Math operations

While the default behavior is to use decimal math, no attempt is made to preserve this if a binary floating point number is introduced into an expression (i.e. groovy never automatically promotes a binary floating point number to a BigDecimal). This is done for two reasons: First, doing so would imply a level of exactness to a result that is not guaranteed to be exact, and secondly, performance is slightly better under binary floating point math, so once it is introduced it is kept.

Finally, Groovy's math implementation is as close as practical to the Java 1.5 BigDecimal math model which implements precision based floating point decimal math (ANSI X3.274-1996 and ANSI X3.274-1996/AM 1-2000
(section 7.4).

Therefore, binary operations involving subclasses of java.lang.Number automatically convert their arguments according to the following matrix (except for division, which is discussed below).

 

BigDecimal

BigInteger

Double

Float

Long

Integer

BigDecimal

BigDecimal

BigDecimal

Double

Double

BigDecimal

BigDecimal

BigInteger

BigDecimal

BigInteger

Double

Double

BigInteger

BigInteger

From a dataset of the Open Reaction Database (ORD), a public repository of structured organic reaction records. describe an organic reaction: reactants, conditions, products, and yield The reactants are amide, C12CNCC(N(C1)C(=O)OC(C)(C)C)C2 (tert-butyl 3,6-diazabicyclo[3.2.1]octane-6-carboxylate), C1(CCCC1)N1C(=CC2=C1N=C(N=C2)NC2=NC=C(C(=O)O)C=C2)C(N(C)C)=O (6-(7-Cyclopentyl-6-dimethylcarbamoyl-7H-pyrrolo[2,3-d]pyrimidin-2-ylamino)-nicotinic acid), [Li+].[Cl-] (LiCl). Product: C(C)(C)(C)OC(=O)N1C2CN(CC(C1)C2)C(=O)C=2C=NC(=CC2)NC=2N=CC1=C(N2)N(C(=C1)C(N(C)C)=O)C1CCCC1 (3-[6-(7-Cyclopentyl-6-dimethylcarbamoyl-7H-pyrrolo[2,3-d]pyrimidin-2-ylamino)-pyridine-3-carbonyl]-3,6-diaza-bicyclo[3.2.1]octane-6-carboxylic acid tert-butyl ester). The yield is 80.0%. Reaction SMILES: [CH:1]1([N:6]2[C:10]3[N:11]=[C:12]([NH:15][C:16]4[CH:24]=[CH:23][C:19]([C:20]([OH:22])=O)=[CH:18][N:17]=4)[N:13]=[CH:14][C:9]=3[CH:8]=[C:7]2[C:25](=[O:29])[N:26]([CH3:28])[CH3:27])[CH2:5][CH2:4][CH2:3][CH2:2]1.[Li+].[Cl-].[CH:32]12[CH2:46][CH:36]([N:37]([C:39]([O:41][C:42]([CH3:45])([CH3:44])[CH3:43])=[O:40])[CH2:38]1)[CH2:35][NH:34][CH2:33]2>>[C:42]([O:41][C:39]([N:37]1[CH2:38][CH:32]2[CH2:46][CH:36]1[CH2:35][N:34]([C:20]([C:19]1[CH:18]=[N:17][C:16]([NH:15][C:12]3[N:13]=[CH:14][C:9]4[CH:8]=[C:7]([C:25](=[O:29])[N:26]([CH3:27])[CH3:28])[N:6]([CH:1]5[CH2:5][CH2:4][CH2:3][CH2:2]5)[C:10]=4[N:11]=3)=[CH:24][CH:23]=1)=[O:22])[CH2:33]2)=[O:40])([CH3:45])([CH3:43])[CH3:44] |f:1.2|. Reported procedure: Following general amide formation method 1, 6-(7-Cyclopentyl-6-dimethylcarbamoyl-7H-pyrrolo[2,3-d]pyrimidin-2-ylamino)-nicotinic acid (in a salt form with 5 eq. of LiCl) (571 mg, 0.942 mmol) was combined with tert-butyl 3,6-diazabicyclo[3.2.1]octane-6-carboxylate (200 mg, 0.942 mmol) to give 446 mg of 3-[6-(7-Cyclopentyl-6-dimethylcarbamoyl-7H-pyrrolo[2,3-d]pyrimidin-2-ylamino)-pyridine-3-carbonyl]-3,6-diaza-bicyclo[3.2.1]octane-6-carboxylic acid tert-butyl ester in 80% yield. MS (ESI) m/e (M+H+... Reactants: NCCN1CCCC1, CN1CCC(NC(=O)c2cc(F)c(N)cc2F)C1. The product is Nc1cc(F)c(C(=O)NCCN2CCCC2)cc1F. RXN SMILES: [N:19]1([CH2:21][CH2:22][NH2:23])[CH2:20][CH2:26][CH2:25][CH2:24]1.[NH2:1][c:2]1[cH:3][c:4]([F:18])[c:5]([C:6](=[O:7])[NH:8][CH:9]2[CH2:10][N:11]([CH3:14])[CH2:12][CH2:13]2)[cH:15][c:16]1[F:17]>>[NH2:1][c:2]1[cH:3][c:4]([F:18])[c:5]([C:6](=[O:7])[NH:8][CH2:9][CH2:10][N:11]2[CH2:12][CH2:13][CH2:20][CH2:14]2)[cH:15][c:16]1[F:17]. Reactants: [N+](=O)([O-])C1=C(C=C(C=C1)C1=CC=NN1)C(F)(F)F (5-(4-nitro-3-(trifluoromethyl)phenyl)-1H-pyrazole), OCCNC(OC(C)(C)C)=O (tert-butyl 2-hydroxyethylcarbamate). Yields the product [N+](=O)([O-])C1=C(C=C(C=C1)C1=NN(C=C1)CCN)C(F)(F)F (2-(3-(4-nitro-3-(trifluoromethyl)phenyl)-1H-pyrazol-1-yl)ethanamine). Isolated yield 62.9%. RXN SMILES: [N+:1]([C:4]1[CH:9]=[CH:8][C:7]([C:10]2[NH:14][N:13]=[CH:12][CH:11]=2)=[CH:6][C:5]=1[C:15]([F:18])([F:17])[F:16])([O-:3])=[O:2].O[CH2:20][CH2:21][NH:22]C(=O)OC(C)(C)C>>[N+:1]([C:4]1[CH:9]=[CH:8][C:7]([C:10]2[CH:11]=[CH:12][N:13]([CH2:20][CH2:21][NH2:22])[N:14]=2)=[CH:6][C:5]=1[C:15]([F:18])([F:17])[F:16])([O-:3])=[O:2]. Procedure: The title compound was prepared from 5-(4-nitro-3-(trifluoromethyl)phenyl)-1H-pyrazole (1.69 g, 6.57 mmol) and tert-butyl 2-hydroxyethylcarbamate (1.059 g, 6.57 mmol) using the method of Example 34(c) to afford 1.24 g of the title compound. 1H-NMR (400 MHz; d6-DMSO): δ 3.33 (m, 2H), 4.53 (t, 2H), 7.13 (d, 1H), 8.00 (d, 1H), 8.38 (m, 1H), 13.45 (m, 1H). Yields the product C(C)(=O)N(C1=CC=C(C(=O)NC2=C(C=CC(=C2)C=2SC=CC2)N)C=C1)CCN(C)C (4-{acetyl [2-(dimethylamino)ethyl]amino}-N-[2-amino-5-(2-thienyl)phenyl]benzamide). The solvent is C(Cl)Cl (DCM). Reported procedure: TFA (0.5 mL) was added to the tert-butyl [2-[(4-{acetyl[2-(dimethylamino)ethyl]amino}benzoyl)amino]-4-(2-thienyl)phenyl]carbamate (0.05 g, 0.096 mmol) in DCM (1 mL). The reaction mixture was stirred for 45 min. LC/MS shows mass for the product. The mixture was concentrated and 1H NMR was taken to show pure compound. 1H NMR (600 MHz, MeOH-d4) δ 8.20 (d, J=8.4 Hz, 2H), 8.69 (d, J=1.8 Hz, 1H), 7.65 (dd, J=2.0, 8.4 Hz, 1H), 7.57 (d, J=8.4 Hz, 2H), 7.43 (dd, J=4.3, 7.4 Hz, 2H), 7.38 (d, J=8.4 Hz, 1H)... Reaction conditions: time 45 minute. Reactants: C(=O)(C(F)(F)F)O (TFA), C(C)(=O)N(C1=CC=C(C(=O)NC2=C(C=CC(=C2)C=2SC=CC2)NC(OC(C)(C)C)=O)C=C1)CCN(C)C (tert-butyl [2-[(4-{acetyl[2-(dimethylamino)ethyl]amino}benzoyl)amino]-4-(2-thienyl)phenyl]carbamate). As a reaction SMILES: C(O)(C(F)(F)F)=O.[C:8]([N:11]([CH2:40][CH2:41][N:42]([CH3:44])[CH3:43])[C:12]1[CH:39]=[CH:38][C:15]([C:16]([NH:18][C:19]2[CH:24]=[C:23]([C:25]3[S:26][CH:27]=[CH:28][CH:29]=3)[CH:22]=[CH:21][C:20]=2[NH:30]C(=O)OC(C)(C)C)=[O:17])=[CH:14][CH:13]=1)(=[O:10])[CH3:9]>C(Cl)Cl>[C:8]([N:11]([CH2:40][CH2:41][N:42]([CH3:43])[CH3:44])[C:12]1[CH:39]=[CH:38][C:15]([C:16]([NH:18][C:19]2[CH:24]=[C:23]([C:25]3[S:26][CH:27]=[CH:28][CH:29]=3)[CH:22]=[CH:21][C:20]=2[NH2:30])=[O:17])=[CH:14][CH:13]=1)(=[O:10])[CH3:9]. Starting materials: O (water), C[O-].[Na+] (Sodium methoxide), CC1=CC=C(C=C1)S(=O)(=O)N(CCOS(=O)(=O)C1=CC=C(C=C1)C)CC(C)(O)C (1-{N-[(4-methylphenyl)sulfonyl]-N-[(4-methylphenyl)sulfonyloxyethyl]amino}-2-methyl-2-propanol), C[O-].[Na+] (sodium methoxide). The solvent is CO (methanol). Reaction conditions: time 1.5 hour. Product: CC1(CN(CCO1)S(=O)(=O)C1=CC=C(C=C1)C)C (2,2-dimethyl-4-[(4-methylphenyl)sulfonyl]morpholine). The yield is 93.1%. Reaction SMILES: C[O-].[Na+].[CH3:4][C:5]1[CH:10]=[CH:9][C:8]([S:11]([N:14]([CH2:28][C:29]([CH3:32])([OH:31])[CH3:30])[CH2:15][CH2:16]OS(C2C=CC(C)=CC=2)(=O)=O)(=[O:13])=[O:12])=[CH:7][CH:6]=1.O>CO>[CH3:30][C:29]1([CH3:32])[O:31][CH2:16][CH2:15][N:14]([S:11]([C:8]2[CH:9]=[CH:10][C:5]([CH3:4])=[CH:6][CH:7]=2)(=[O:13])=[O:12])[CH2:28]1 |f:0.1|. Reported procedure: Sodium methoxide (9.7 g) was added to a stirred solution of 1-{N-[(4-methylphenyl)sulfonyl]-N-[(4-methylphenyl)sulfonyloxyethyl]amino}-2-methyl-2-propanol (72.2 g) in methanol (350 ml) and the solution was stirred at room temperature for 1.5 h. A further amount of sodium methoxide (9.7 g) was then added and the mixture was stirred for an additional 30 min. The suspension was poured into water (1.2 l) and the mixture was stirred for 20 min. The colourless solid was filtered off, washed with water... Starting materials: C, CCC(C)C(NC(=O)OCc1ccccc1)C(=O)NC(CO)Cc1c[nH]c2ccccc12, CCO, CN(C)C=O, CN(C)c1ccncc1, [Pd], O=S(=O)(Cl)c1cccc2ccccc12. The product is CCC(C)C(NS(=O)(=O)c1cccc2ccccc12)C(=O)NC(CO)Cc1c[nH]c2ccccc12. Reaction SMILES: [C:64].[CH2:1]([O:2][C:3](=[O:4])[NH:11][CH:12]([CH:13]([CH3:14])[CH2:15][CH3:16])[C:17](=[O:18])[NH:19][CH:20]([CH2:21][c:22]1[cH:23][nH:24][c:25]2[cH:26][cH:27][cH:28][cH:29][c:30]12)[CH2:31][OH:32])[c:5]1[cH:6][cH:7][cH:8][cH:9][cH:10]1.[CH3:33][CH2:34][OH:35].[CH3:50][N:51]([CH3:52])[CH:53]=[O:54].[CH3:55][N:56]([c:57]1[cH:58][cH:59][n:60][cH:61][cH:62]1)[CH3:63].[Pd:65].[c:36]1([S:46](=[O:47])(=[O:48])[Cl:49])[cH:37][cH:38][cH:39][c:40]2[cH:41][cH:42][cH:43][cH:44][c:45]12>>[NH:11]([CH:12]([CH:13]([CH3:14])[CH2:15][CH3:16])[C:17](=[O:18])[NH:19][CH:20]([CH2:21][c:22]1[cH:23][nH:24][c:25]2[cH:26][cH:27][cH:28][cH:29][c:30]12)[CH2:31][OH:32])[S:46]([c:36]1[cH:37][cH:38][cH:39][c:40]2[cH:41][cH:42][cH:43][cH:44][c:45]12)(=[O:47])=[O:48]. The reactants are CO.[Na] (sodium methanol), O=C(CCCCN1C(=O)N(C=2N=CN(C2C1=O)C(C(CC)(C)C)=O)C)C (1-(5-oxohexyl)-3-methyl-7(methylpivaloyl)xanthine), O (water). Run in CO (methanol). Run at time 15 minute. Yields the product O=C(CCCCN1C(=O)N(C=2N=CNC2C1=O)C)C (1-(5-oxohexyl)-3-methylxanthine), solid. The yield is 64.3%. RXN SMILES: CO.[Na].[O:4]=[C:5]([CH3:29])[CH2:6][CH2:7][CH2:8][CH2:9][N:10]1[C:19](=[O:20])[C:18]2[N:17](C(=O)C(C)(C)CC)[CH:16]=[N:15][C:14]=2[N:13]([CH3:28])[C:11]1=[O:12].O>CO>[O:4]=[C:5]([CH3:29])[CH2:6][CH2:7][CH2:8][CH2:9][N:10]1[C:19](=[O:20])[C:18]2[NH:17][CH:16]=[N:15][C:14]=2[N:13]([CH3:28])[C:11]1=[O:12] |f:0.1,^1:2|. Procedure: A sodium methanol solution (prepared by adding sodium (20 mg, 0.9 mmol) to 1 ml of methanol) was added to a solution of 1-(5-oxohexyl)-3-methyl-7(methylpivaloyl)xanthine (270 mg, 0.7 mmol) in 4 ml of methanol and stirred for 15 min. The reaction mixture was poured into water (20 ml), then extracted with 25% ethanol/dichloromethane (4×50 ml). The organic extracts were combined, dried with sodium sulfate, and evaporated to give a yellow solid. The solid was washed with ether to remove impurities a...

Double

Double

Double

Double

Double

Double

Double

Float

Double

Double

Double

Double

Double

Double

Long

BigDecimal

BigInteger

Double

Double

Long

Long

Integer

BigDecimal

BigInteger

Double

Double

Long

Integer

Note - Byte, Character, and Short arguments are considered to be Integer types for the purposes of this matrix.

Division

The division operators "/" and "/=" produce a Double result if either operand is either Float or Double and a BigDecimal result otherwise (both operands are any combination of Integer, Long, BigInteger, or BigDecimal). BigDecimal Division is performed as follows:

Code Block
java
java
BigDecimal.divide(BigDecimal right, <scale>, BigDecimal.ROUND_HALF_UP)

where <scale> is MAX(this.scale(), right.scale(), 10).Finally, the resulting BigDecimal is normalized (trailing zeros are removed).
For example:

Code Block
1/2 == new java.math.BigDecimal("0.5");
1/3 == new java.math.BigDecimal("0.3333333333");